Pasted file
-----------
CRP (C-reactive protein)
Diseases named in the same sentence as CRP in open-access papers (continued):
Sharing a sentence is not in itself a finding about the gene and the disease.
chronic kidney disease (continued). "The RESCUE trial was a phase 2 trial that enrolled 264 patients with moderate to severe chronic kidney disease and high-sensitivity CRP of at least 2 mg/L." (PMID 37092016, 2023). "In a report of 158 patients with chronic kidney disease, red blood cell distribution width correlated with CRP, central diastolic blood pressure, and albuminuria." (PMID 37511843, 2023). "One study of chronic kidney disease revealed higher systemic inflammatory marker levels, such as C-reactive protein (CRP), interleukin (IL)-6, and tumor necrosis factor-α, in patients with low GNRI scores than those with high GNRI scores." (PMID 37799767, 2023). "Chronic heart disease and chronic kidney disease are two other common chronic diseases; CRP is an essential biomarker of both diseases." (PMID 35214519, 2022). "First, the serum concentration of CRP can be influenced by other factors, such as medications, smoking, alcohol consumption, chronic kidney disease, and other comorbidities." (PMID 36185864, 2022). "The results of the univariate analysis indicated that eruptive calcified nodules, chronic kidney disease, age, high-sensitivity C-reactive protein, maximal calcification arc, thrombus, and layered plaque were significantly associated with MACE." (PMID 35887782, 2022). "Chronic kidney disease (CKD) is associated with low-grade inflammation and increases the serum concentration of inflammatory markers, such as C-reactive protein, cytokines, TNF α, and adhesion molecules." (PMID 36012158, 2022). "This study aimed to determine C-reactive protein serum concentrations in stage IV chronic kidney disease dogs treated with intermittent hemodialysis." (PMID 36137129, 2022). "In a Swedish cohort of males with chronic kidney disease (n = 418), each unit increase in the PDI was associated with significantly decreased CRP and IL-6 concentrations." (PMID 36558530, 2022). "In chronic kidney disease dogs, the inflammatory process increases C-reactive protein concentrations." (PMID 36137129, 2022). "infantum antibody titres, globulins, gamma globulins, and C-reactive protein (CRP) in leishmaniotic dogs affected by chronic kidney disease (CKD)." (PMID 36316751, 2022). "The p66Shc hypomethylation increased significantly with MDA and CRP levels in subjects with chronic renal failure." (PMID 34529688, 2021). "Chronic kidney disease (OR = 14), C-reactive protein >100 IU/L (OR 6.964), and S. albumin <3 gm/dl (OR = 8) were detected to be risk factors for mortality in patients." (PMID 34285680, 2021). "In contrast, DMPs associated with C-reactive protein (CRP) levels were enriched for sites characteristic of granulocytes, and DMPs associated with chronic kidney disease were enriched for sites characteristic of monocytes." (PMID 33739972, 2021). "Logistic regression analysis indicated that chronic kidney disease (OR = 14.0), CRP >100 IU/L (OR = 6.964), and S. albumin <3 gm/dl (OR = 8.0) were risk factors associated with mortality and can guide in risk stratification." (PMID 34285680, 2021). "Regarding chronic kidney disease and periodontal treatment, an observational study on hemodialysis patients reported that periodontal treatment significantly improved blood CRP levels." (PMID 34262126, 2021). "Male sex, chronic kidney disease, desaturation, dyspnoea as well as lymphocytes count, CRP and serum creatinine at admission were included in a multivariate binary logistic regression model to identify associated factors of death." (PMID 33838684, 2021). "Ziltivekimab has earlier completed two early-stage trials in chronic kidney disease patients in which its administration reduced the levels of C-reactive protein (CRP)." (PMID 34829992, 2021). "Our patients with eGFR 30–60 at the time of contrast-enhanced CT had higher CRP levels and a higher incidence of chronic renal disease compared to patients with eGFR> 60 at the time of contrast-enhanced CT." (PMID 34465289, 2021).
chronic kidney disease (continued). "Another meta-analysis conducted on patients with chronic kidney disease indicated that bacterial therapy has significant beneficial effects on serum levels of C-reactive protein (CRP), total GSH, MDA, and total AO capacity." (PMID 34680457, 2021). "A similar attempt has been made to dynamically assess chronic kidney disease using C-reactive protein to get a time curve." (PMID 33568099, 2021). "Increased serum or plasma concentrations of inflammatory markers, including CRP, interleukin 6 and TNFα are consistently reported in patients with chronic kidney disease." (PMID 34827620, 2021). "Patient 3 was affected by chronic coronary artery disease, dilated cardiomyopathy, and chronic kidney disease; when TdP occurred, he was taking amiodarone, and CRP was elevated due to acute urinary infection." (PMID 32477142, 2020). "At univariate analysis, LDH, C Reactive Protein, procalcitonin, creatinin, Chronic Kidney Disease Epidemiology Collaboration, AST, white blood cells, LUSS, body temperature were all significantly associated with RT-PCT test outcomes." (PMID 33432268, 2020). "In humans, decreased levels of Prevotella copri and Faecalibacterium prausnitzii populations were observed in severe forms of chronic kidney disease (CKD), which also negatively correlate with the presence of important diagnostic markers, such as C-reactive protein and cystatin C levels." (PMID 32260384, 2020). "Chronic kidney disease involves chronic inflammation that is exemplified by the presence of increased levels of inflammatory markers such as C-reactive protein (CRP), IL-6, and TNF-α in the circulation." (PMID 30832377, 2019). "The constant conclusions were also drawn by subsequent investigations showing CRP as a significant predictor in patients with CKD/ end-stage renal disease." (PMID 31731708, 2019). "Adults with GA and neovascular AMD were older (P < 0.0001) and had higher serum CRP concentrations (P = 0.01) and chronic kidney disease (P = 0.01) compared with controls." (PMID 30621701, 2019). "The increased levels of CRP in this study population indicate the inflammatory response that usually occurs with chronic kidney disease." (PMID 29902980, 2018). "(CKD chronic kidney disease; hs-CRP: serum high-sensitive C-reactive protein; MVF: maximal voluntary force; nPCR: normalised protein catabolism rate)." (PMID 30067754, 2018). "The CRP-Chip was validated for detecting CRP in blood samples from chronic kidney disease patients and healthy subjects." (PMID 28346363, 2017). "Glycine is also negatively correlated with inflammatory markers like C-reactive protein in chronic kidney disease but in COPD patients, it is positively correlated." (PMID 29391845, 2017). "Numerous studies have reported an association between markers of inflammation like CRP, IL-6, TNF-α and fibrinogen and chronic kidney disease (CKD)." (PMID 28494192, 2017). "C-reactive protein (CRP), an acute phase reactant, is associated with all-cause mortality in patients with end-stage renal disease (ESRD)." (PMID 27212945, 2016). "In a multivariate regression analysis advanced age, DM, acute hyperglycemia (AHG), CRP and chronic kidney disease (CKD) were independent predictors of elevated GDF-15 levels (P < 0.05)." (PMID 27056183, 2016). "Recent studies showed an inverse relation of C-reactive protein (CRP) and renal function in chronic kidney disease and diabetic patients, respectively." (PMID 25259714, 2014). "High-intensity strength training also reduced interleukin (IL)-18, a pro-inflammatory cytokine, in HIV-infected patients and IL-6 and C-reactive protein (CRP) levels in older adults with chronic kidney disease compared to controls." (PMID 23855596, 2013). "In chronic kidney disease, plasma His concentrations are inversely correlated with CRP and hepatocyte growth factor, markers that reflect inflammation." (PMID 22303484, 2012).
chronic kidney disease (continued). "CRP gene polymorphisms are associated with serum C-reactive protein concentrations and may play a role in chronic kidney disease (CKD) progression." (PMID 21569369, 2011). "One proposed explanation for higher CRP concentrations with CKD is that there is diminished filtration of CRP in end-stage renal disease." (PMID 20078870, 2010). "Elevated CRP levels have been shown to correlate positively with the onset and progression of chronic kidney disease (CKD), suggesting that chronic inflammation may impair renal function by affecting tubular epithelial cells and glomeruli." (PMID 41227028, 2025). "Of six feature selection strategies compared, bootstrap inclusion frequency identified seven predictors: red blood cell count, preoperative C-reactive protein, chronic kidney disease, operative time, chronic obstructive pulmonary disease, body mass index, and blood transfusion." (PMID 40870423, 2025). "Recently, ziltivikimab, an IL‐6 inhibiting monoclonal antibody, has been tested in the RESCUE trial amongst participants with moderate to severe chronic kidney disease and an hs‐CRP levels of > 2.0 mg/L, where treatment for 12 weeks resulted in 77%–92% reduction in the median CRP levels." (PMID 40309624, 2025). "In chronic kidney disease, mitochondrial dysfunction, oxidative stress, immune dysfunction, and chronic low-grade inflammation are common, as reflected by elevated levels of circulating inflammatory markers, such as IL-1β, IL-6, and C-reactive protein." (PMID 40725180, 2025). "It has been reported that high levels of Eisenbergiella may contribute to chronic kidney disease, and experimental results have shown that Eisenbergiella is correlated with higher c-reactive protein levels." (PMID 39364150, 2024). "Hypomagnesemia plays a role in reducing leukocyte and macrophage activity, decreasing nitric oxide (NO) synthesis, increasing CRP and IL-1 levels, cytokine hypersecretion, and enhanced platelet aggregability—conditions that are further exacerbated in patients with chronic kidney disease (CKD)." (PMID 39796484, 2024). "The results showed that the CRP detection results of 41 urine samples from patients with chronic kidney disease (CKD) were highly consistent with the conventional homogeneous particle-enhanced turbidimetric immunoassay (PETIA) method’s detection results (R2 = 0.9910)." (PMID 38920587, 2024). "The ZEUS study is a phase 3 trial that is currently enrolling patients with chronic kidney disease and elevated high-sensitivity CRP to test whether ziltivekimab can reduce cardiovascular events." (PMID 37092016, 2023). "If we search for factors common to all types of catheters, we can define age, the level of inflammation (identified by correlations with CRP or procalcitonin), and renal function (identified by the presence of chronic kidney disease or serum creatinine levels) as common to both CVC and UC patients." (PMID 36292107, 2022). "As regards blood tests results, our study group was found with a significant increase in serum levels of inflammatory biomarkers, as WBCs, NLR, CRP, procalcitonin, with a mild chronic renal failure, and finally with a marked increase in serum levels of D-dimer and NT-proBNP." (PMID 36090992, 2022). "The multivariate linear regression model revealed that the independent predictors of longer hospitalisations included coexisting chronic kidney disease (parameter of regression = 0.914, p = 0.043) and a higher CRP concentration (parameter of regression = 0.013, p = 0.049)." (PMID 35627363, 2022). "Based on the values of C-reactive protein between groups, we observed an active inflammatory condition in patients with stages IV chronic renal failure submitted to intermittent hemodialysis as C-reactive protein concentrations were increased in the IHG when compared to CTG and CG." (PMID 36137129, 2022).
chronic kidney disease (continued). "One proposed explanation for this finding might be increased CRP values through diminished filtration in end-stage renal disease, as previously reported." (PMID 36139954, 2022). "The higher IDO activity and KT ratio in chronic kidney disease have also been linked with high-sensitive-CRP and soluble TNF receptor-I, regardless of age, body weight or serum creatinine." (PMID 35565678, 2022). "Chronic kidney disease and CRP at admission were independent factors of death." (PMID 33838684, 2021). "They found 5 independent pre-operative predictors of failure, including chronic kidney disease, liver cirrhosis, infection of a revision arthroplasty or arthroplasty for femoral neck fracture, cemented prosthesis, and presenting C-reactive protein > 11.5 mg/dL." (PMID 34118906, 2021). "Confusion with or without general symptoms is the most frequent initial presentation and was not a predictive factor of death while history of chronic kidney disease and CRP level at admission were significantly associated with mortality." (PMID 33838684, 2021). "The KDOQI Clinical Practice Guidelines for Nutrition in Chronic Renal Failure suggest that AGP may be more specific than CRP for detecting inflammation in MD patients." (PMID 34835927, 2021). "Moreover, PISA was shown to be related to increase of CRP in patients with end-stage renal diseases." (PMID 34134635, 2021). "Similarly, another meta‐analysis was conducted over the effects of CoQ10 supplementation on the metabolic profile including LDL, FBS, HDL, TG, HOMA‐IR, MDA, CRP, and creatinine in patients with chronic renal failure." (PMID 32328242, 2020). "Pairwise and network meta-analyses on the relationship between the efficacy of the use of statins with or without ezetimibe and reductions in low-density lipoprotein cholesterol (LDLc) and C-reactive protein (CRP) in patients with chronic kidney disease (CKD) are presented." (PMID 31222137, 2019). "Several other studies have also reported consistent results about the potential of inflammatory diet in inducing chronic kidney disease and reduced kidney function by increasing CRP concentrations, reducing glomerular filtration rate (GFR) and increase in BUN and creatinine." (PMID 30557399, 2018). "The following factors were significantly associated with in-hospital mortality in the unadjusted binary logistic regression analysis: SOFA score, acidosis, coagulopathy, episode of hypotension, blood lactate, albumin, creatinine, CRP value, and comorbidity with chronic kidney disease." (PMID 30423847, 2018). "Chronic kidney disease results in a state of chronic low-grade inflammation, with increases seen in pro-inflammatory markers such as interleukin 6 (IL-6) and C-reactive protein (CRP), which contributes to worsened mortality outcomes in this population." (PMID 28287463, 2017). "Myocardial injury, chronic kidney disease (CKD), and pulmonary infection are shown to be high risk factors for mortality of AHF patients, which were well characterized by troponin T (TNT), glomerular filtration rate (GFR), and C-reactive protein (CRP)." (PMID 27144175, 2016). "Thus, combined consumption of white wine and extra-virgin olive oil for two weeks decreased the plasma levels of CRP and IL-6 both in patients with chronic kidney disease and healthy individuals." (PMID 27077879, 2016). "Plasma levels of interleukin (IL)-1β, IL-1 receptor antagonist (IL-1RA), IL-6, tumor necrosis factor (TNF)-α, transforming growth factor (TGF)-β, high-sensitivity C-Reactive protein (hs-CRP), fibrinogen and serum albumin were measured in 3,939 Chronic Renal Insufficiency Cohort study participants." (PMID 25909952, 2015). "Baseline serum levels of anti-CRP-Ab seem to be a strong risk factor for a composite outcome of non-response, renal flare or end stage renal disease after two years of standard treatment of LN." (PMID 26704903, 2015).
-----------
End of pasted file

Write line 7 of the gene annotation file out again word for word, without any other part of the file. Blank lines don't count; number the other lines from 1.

chronic kidney disease (continued). "One proposed explanation for this finding might be increased CRP values through diminished filtration in end-stage renal disease, as previously reported." (PMID 36139954, 2022). "The higher IDO activity and KT ratio in chronic kidney disease have also been linked with high-sensitive-CRP and soluble TNF receptor-I, regardless of age, body weight or serum creatinine." (PMID 35565678, 2022). "Chronic kidney disease and CRP at admission were independent factors of death." (PMID 33838684, 2021). "They found 5 independent pre-operative predictors of failure, including chronic kidney disease, liver cirrhosis, infection of a revision arthroplasty or arthroplasty for femoral neck fracture, cemented prosthesis, and presenting C-reactive protein > 11.5 mg/dL." (PMID 34118906, 2021). "Confusion with or without general symptoms is the most frequent initial presentation and was not a predictive factor of death while history of chronic kidney disease and CRP level at admission were significantly associated with mortality." (PMID 33838684, 2021). "The KDOQI Clinical Practice Guidelines for Nutrition in Chronic Renal Failure suggest that AGP may be more specific than CRP for detecting inflammation in MD patients." (PMID 34835927, 2021). "Moreover, PISA was shown to be related to increase of CRP in patients with end-stage renal diseases." (PMID 34134635, 2021). "Similarly, another meta‐analysis was conducted over the effects of CoQ10 supplementation on the metabolic profile including LDL, FBS, HDL, TG, HOMA‐IR, MDA, CRP, and creatinine in patients with chronic renal failure." (PMID 32328242, 2020). "Pairwise and network meta-analyses on the relationship between the efficacy of the use of statins with or without ezetimibe and reductions in low-density lipoprotein cholesterol (LDLc) and C-reactive protein (CRP) in patients with chronic kidney disease (CKD) are presented." (PMID 31222137, 2019). "Several other studies have also reported consistent results about the potential of inflammatory diet in inducing chronic kidney disease and reduced kidney function by increasing CRP concentrations, reducing glomerular filtration rate (GFR) and increase in BUN and creatinine." (PMID 30557399, 2018). "The following factors were significantly associated with in-hospital mortality in the unadjusted binary logistic regression analysis: SOFA score, acidosis, coagulopathy, episode of hypotension, blood lactate, albumin, creatinine, CRP value, and comorbidity with chronic kidney disease." (PMID 30423847, 2018). "Chronic kidney disease results in a state of chronic low-grade inflammation, with increases seen in pro-inflammatory markers such as interleukin 6 (IL-6) and C-reactive protein (CRP), which contributes to worsened mortality outcomes in this population." (PMID 28287463, 2017). "Myocardial injury, chronic kidney disease (CKD), and pulmonary infection are shown to be high risk factors for mortality of AHF patients, which were well characterized by troponin T (TNT), glomerular filtration rate (GFR), and C-reactive protein (CRP)." (PMID 27144175, 2016). "Thus, combined consumption of white wine and extra-virgin olive oil for two weeks decreased the plasma levels of CRP and IL-6 both in patients with chronic kidney disease and healthy individuals." (PMID 27077879, 2016). "Plasma levels of interleukin (IL)-1β, IL-1 receptor antagonist (IL-1RA), IL-6, tumor necrosis factor (TNF)-α, transforming growth factor (TGF)-β, high-sensitivity C-Reactive protein (hs-CRP), fibrinogen and serum albumin were measured in 3,939 Chronic Renal Insufficiency Cohort study participants." (PMID 25909952, 2015). "Baseline serum levels of anti-CRP-Ab seem to be a strong risk factor for a composite outcome of non-response, renal flare or end stage renal disease after two years of standard treatment of LN." (PMID 26704903, 2015).